Ronggui Yang1 Xiaobo Yin1 Dongliang Zhao1 Yao Zhai1

1, University of Colorado Boulder, Boulder, Colorado, United States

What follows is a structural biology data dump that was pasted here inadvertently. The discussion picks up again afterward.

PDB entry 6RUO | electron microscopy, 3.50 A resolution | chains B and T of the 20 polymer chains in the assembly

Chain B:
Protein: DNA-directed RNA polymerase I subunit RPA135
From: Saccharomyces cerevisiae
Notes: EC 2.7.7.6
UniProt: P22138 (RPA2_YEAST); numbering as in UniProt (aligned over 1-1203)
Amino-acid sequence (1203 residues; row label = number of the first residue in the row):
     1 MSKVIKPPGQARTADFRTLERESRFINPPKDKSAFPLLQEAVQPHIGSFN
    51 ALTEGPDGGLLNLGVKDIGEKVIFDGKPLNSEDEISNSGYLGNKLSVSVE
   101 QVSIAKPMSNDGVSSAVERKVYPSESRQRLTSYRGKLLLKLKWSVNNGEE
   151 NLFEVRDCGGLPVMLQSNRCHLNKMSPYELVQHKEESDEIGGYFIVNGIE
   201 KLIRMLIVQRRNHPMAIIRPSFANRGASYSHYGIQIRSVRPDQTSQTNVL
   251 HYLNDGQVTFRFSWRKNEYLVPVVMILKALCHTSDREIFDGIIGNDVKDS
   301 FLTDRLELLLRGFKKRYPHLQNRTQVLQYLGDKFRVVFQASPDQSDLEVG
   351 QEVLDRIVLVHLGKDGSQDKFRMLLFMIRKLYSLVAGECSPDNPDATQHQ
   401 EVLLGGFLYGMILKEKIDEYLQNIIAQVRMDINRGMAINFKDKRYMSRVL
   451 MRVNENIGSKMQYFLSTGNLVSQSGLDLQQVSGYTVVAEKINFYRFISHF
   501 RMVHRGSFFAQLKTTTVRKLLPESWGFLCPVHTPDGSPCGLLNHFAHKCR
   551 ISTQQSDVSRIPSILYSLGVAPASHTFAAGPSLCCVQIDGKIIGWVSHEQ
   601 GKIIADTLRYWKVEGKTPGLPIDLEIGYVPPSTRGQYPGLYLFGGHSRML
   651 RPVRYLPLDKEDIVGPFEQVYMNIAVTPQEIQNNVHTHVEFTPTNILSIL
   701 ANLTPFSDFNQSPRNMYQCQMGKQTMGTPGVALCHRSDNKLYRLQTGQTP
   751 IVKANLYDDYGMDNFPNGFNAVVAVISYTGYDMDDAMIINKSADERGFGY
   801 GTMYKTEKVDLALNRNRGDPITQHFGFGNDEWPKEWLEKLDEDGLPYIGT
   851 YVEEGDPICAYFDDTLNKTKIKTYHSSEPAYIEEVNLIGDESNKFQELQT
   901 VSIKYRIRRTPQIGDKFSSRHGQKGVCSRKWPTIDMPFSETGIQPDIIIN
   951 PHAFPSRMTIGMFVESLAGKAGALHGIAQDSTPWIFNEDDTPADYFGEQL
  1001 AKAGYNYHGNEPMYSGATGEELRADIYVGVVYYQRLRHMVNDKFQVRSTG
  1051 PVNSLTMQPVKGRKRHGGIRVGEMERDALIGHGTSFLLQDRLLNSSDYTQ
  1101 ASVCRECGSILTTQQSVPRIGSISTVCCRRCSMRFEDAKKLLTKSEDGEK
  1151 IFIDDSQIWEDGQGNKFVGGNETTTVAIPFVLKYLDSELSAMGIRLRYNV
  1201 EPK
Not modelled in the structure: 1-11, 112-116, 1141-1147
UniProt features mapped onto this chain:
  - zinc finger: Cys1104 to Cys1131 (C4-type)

Fresh water withdrawal for thermoelectric power generation accounts for approximately 41% of all fresh water withdrawal in the US while 3% of cooling tower water load is evaporated and dissipated. Dry-cooling systems suffer from two major drawbacks: 1) the low air-side heat transfer coefficient, and 2) the performance penalty when ambient temperature is high. Radiative cooling has been proposed as supplemental cooling, which has no water dissipation to the atmosphere and no loss of power plant efficiency. We have developed a scalable manufactured metamaterial—an engineered material with extraordinary properties not found in nature -- a 50-micron thick polymer film randomly filled with glass microspheres of 8-micron diameter, and backed with a 100nm silver coating. While the film reflects almost all sunlight, the microspheres interact strongly with infrared radiation to emit heat at high enough rates to achieve a net cooling effect. We have demonstrated an average radiative cooling flux greater than 110 W/m2 in a continuous three-day field test and more than 90 W/m2 cooling power was observed under direct sunshine. However, due to the intrinsic low density of radiative cooling flux, cold collection becomes crucial for many engineering applications. With the ability demonstrated for radiative cooling to cool down water 10°C below ambient temperature at noon time under the sun. We propose a radiative cooled-cold collection and storage (RadiCold) system with operation scheduling to produce cold water at a constant sub-ambient temperature with reduced operational cost. The RadiCold system can be either used directly for air conditioning in buildings, or coupled to other energy systems for energy saving. The integration of the RadiCold system with a dry-cooling power plant can significantly increase the thermoelectric power conversion efficiency while reducing water consumption.